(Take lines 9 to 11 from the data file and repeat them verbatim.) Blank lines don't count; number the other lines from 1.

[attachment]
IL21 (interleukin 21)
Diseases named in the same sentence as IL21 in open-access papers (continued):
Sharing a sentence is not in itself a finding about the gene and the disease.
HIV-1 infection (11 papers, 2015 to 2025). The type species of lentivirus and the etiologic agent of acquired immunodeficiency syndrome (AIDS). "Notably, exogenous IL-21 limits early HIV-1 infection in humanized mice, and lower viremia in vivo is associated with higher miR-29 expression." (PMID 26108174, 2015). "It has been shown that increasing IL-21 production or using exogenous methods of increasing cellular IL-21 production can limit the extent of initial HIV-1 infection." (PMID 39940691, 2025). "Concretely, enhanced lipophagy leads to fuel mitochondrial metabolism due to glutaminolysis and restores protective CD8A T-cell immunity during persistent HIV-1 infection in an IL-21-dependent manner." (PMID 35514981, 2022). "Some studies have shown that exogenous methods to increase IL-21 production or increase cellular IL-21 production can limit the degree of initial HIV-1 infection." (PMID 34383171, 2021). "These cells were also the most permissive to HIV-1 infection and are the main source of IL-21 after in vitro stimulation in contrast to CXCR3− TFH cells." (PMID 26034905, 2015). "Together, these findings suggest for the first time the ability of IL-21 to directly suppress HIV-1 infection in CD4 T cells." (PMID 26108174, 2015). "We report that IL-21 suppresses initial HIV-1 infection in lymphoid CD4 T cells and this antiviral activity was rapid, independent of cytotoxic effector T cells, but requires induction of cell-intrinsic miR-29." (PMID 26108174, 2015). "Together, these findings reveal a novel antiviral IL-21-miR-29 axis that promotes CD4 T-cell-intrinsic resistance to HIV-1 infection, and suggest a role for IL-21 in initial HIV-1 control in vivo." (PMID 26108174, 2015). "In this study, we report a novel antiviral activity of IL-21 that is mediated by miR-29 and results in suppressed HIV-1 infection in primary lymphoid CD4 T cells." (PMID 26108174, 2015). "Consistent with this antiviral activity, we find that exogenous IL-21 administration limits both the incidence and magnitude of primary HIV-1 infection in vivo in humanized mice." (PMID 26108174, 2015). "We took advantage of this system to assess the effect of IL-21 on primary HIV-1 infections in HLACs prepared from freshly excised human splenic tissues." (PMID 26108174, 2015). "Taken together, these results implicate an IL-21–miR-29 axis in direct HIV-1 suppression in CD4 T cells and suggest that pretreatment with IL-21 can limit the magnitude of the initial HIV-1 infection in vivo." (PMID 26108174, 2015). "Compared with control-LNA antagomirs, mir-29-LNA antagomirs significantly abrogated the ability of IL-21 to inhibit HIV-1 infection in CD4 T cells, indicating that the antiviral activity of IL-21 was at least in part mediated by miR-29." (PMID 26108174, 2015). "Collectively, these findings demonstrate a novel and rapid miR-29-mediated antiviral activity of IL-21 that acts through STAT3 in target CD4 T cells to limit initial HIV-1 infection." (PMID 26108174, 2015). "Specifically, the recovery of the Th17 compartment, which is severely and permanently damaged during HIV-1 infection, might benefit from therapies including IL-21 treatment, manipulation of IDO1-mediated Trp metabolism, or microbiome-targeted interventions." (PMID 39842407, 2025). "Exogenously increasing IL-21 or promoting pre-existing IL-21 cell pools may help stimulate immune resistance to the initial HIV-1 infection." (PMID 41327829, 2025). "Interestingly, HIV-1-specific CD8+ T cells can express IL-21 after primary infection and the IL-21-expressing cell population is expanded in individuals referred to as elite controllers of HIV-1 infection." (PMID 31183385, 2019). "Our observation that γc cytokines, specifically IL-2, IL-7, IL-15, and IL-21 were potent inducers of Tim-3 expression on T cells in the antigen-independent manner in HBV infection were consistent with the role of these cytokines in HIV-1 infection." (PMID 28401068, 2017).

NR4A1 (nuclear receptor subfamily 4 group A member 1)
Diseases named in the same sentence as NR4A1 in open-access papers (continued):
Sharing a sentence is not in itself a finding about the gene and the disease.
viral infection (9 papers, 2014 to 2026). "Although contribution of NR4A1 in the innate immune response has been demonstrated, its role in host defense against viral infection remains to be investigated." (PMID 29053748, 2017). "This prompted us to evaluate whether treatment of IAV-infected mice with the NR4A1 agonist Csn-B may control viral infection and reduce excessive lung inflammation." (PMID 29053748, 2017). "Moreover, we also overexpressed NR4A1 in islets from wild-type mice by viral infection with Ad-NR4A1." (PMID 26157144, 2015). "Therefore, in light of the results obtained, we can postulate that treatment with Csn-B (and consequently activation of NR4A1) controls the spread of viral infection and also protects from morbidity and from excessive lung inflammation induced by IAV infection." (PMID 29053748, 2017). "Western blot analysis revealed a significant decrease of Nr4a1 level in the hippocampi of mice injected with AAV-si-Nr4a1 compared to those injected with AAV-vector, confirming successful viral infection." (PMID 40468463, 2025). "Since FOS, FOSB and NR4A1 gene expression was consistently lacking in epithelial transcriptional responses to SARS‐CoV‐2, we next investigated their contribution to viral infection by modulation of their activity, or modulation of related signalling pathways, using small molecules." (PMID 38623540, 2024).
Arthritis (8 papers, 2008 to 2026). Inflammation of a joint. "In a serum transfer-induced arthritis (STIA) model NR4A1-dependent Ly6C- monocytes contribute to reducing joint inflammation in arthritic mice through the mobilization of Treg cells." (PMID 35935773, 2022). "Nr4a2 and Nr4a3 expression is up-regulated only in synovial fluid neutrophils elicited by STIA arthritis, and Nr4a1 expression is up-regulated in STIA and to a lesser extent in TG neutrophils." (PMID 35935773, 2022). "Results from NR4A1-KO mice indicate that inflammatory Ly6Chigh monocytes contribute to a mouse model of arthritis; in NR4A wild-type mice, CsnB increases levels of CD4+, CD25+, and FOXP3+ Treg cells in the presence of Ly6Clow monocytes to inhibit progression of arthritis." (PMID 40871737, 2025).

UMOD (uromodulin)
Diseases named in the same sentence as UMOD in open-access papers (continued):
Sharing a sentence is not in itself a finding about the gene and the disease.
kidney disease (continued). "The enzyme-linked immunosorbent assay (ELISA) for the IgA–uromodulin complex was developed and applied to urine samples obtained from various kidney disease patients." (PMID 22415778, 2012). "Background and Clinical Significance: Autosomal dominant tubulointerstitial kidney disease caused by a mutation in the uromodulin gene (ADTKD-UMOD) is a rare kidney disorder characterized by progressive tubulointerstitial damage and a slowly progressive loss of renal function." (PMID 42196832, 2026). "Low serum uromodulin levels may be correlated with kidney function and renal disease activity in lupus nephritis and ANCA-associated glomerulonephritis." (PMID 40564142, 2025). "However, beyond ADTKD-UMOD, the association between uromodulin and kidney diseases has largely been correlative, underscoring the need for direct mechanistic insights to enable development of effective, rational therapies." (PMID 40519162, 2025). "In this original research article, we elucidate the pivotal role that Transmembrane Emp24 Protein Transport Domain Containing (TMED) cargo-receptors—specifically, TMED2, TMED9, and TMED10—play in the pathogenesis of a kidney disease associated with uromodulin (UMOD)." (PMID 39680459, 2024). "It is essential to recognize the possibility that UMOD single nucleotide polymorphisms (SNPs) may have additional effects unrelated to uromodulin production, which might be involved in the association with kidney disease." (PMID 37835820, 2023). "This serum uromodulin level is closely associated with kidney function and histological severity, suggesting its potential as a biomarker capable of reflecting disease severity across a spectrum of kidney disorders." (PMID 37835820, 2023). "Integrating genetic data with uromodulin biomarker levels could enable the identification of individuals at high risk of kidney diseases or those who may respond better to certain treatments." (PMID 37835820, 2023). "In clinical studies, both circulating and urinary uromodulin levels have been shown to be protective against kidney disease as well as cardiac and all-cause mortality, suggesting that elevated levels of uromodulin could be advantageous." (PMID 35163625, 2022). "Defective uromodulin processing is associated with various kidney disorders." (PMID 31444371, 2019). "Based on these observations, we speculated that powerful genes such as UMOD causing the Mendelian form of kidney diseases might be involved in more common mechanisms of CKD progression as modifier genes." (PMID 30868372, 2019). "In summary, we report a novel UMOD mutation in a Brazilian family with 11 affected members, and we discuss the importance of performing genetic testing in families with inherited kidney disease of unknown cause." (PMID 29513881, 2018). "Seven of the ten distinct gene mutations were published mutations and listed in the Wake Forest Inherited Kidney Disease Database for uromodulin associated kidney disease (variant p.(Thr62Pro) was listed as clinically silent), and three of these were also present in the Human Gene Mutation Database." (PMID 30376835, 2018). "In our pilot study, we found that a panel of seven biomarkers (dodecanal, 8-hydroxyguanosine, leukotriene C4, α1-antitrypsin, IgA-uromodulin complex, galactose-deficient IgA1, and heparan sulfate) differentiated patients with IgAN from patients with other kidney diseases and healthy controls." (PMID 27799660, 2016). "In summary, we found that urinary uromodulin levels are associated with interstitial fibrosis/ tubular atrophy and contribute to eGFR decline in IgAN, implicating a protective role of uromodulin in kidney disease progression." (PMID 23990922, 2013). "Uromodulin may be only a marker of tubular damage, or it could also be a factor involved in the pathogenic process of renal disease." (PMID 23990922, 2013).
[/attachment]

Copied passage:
Arthritis (8 papers, 2008 to 2026). Inflammation of a joint. "In a serum transfer-induced arthritis (STIA) model NR4A1-dependent Ly6C- monocytes contribute to reducing joint inflammation in arthritic mice through the mobilization of Treg cells." (PMID 35935773, 2022). "Nr4a2 and Nr4a3 expression is up-regulated only in synovial fluid neutrophils elicited by STIA arthritis, and Nr4a1 expression is up-regulated in STIA and to a lesser extent in TG neutrophils." (PMID 35935773, 2022). "Results from NR4A1-KO mice indicate that inflammatory Ly6Chigh monocytes contribute to a mouse model of arthritis; in NR4A wild-type mice, CsnB increases levels of CD4+, CD25+, and FOXP3+ Treg cells in the presence of Ly6Clow monocytes to inhibit progression of arthritis." (PMID 40871737, 2025).

UMOD (uromodulin)
Diseases named in the same sentence as UMOD in open-access papers (continued):